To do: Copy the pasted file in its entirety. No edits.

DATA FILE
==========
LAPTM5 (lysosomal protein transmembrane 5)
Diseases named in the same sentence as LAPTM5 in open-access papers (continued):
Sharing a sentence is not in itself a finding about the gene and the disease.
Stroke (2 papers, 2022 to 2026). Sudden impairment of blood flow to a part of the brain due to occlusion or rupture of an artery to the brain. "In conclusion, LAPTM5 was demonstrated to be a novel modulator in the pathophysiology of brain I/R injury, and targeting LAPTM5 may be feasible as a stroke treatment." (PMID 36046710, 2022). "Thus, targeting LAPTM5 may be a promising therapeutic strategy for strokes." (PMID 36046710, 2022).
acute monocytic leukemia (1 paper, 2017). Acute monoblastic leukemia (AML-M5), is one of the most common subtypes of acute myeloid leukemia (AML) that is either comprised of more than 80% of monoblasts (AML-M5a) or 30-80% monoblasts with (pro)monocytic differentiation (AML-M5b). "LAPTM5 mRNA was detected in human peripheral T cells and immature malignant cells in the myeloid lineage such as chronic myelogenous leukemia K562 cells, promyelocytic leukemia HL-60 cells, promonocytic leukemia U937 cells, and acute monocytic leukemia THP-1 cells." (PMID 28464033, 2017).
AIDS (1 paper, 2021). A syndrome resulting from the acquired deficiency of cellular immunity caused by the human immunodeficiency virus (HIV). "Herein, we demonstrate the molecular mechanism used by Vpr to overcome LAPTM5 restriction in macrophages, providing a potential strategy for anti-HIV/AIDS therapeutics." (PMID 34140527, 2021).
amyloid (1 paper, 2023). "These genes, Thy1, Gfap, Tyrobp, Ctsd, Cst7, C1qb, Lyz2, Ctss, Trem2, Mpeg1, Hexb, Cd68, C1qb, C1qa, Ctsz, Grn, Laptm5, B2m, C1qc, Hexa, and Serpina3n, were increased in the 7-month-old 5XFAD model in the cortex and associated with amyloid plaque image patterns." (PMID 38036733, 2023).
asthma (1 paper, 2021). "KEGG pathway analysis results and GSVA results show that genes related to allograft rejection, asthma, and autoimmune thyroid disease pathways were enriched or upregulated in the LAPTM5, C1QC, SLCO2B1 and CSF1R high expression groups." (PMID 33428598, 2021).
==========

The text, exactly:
LAPTM5 (lysosomal protein transmembrane 5)
Diseases named in the same sentence as LAPTM5 in open-access papers (continued):
Sharing a sentence is not in itself a finding about the gene and the disease.
Stroke (2 papers, 2022 to 2026). Sudden impairment of blood flow to a part of the brain due to occlusion or rupture of an artery to the brain. "In conclusion, LAPTM5 was demonstrated to be a novel modulator in the pathophysiology of brain I/R injury, and targeting LAPTM5 may be feasible as a stroke treatment." (PMID 36046710, 2022). "Thus, targeting LAPTM5 may be a promising therapeutic strategy for strokes." (PMID 36046710, 2022).
acute monocytic leukemia (1 paper, 2017). Acute monoblastic leukemia (AML-M5), is one of the most common subtypes of acute myeloid leukemia (AML) that is either comprised of more than 80% of monoblasts (AML-M5a) or 30-80% monoblasts with (pro)monocytic differentiation (AML-M5b). "LAPTM5 mRNA was detected in human peripheral T cells and immature malignant cells in the myeloid lineage such as chronic myelogenous leukemia K562 cells, promyelocytic leukemia HL-60 cells, promonocytic leukemia U937 cells, and acute monocytic leukemia THP-1 cells." (PMID 28464033, 2017).
AIDS (1 paper, 2021). A syndrome resulting from the acquired deficiency of cellular immunity caused by the human immunodeficiency virus (HIV). "Herein, we demonstrate the molecular mechanism used by Vpr to overcome LAPTM5 restriction in macrophages, providing a potential strategy for anti-HIV/AIDS therapeutics." (PMID 34140527, 2021).
amyloid (1 paper, 2023). "These genes, Thy1, Gfap, Tyrobp, Ctsd, Cst7, C1qb, Lyz2, Ctss, Trem2, Mpeg1, Hexb, Cd68, C1qb, C1qa, Ctsz, Grn, Laptm5, B2m, C1qc, Hexa, and Serpina3n, were increased in the 7-month-old 5XFAD model in the cortex and associated with amyloid plaque image patterns." (PMID 38036733, 2023).
asthma (1 paper, 2021). "KEGG pathway analysis results and GSVA results show that genes related to allograft rejection, asthma, and autoimmune thyroid disease pathways were enriched or upregulated in the LAPTM5, C1QC, SLCO2B1 and CSF1R high expression groups." (PMID 33428598, 2021).